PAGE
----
Walsh, J. M. (1892). Tea – Its History and Mystery. Philadelphia: Henry T. Coates & Co.

A Brief History of Tea

Statue of Lu Yu

Lu Yu – In Xi’an on the grounds of the Great Wild Goose Pagoda by Nat Krause, July 26, 2005, CC – 2.0

The history of tea is too long for a single blog post, but here we try to hit the highlights and key milestones in time.  Tea has been consumed by humans for a really long time and has influenced international relations for centuries.  According to legend, tea was discovered in 2737 BCE in China when the leaves of a nearby evergreen fell into the boiling water of the Emperor Shen Nung creating a beverage that reinvigorated him.  The first credible texts referencing tea plantations and the consumption of tea appear around 1000 BCE.  However, it took until the Tang dynasty (618-906 CE) for tea to become China’s national beverage.  It was during this dynasty that Lu Yu wrote the first book entirely about tea called Ch’a Ching, The Classic of Tea.

Tea appears to have first travelled beyond China during the late 500’s CE to Japan by way of Japanese Buddhist monks who utilized tea during their meditation rituals to maintain alertness.  Tea was first offered to the Russians in 1618, but the Czar did not like the taste, so tea failed to take hold there until the middle of the 1600’s.  Once the taste did develop in Russia, tea traveled thousands of miles in a caravan and was most likely the same Pu-erh tea that was traded with the Mongolians and Tibetans. Even though European explorers like Marco Polo mention tea in their logs as early as the 13th century, Europeans did not come into contact with tea in any large scale until 1627 CE by way of a Portuguese trading vessel.  As an American, tea is considered to be British, but it was the mainland of Europe that adopted tea first and it wasn’t until Charles II married a Portuguese princess, some forty years later, that tea took hold as fashionable in Britain with the British East India Company placing its first order of tea in 1664 (UK Tea Council, 2014).  Today, Europe still maintains a significant role in the tea trade with parts of the continent exporting more tea than some of the countries that actually grow it commercially.

Painting by Lai Fong of an American Clipper Ship

Portrait of an American Clipper Ship by Lai Fong (Lai Fong of Calcutta, fl. 1870-1910) currently at Childs Gallery, Boston, MA

Tea traveled with the colonists to America and it is the tax on tea that is credited as pushing the colonists to their breaking point with the British monarchy, helping to instigate the American Revolution.  While America was trying to figure out how to be a country, the Chinese emperor decided that foreign trade was to be paid for with silver, putting a very large burden on the British East India Company.  In response, they began to heavily export opium to China at the time to off-set the silver requirement, since the Chinese government did not stop the merchants from accepting opium instead of silver.  Simultaneously, the British began trying to figure out how to cultivate tea in India.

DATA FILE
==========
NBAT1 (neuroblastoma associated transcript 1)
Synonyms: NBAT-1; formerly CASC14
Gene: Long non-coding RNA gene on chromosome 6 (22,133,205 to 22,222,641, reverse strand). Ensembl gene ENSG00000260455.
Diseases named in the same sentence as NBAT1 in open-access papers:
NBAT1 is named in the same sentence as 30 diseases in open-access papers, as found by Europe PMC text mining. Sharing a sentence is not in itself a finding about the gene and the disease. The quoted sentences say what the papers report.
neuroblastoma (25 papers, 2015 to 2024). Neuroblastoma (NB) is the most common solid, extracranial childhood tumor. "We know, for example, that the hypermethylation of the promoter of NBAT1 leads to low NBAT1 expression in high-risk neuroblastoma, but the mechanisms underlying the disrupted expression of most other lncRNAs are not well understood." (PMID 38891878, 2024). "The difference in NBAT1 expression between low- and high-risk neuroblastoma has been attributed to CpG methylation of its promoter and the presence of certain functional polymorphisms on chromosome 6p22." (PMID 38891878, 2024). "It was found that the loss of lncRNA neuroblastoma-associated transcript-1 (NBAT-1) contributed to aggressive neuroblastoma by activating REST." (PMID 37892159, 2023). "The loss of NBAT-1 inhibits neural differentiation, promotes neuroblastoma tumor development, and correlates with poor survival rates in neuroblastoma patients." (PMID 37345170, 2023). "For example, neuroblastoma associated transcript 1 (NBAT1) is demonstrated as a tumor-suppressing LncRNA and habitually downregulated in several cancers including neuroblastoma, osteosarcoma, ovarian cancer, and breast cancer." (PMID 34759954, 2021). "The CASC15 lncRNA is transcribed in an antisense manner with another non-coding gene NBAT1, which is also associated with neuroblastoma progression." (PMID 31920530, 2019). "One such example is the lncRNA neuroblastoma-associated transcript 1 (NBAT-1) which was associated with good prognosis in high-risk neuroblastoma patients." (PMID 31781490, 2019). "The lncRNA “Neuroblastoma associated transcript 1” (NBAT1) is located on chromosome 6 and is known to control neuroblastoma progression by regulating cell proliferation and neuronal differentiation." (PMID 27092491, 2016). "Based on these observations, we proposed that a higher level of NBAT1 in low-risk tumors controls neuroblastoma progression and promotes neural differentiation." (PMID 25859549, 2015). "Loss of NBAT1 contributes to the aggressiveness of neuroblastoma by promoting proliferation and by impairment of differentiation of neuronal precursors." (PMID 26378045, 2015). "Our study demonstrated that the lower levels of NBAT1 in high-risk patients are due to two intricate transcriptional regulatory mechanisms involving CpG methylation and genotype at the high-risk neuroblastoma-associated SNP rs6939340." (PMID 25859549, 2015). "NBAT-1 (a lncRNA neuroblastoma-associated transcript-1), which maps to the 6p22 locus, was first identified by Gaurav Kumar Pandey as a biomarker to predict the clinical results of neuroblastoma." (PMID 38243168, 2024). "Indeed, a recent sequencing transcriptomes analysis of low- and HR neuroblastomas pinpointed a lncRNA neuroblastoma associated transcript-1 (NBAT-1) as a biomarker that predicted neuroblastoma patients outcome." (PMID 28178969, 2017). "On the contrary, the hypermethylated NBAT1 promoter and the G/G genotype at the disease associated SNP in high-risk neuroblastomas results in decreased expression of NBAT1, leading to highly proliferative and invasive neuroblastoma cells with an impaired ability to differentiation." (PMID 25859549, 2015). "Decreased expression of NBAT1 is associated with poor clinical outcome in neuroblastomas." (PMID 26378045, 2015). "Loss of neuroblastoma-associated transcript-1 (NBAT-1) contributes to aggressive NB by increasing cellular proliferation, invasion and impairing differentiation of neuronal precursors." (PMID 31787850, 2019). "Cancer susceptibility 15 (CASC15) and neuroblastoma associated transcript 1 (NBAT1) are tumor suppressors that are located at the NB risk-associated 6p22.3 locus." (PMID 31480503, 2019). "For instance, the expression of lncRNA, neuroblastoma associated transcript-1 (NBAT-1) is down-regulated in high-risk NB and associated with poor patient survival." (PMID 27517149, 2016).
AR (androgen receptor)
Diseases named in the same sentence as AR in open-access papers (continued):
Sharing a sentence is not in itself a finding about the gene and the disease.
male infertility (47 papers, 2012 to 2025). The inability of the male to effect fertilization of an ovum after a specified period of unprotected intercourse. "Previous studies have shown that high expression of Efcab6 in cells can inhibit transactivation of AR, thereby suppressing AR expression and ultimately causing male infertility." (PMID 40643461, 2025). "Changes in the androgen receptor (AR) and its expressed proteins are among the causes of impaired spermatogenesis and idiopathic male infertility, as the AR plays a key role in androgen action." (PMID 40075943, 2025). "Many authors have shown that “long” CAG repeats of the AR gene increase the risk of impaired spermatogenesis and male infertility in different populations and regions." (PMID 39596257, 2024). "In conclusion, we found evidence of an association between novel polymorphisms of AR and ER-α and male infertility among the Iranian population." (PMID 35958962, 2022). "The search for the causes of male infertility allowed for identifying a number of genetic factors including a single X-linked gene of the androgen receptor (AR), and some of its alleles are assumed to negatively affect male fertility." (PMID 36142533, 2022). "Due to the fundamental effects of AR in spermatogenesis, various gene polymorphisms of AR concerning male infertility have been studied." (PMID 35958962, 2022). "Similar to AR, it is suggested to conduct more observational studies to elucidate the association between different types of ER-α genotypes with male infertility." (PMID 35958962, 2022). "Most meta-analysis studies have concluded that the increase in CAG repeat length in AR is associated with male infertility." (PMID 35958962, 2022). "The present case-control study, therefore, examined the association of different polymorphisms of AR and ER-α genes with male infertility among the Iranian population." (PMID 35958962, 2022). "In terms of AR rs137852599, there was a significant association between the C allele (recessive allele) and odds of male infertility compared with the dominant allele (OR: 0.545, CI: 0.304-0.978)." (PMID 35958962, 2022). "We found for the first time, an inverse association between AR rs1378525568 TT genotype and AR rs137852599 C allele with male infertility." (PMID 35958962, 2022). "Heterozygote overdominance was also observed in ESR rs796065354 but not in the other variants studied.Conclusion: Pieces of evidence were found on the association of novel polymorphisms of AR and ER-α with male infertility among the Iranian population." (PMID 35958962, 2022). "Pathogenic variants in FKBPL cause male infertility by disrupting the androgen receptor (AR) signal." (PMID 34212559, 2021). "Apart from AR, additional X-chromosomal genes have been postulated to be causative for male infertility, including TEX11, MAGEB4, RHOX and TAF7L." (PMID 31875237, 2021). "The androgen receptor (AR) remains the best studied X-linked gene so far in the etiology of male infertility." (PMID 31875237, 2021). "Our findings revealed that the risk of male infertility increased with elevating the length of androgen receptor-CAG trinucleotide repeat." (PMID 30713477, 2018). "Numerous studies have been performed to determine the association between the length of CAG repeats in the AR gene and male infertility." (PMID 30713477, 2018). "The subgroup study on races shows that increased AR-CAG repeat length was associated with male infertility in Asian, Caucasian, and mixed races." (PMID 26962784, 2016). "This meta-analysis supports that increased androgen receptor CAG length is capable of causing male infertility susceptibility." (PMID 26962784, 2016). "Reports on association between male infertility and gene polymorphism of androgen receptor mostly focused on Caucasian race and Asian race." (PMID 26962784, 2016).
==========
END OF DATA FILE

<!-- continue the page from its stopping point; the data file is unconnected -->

At about the same time that the British had success in growing tea in the Assam region of India, 1839, the First Opium War broke out between the British and Chinese.  At the start, it was estimated that the amount of opium flowing into China had increased to 40,000 chests annually from the pre-silver requirement level of 4,500 chests, prompting the Emperor to have local government officials arrest opium merchants and seize their stocks to be destroyed (Greenberg, 1951).  In response, the British sent troops from India both decimating the Chinese coast and ultimately giving Britain control what is now Hong Kong.

It is the consumption of tea by the British, and later the thirst for ready-to drink and iced tea by Americans, that fueled cultivation of tea not just in India but into Africa and then South America by some of the largest tea producers in world.  While China and Japan may produce more tea, this is mainly for domestic consumption rather than export.

Timeline of Tea

A Brief Timeline of Tea by Dominion Tea

Since tea cannot be commercially grown in every country and it continues to be the second most consumed beverage on the planet, I suspect it will remain a factor in international relations.  I can only hope that it brings more peaceful relationships in the future.  Do you think it can?

Let us know by commenting here, or sharing on Twitter or Facebook.


Works Cited

Greenberg, M. (1951). British Trade and the Opening of China, 1800-42. In M. Greenberg, British Trade and the Opening of China, 1800-42 (p. 113). Cambridge: Cambridge University Press.

UK Tea Council. (2014, January 5). Tea – A Brief History of the Nation’s Favourite Beverage. Retrieved from UK Tea Council Web site: http://www.tea.co.uk/tea-a-brief-history-of-the-nations-favourite-beverage